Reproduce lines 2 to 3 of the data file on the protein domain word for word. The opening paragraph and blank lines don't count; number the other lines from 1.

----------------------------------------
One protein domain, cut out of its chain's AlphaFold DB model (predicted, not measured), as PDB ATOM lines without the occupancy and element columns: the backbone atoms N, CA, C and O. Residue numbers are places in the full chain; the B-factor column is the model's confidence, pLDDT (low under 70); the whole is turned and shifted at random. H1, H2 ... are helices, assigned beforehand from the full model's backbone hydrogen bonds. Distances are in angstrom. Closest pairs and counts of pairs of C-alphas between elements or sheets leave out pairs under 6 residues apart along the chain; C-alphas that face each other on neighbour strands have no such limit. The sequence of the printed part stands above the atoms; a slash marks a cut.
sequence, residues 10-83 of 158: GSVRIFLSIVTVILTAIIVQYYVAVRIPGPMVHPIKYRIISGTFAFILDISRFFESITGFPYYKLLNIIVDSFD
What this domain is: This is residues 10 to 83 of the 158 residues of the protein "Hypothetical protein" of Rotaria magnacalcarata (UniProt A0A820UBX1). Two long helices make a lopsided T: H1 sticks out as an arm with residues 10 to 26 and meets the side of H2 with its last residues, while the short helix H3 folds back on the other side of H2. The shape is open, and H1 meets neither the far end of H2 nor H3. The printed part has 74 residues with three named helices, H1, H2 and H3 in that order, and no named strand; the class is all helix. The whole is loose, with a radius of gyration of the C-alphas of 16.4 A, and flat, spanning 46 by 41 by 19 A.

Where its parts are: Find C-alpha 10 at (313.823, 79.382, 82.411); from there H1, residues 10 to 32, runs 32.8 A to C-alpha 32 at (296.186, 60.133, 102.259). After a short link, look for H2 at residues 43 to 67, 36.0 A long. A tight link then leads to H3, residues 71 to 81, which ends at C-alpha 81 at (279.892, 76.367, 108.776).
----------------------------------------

What this domain is: This is residues 10 to 83 of the 158 residues of the protein "Hypothetical protein" of Rotaria magnacalcarata (UniProt A0A820UBX1). Two long helices make a lopsided T: H1 sticks out as an arm with residues 10 to 26 and meets the side of H2 with its last residues, while the short helix H3 folds back on the other side of H2. The shape is open, and H1 meets neither the far end of H2 nor H3. The printed part has 74 residues with three named helices, H1, H2 and H3 in that order, and no named strand; the class is all helix. The whole is loose, with a radius of gyration of the C-alphas of 16.4 A, and flat, spanning 46 by 41 by 19 A.

Where its parts are: Find C-alpha 10 at (313.823, 79.382, 82.411); from there H1, residues 10 to 32, runs 32.8 A to C-alpha 32 at (296.186, 60.133, 102.259). After a short link, look for H2 at residues 43 to 67, 36.0 A long. A tight link then leads to H3, residues 71 to 81, which ends at C-alpha 81 at (279.892, 76.367, 108.776).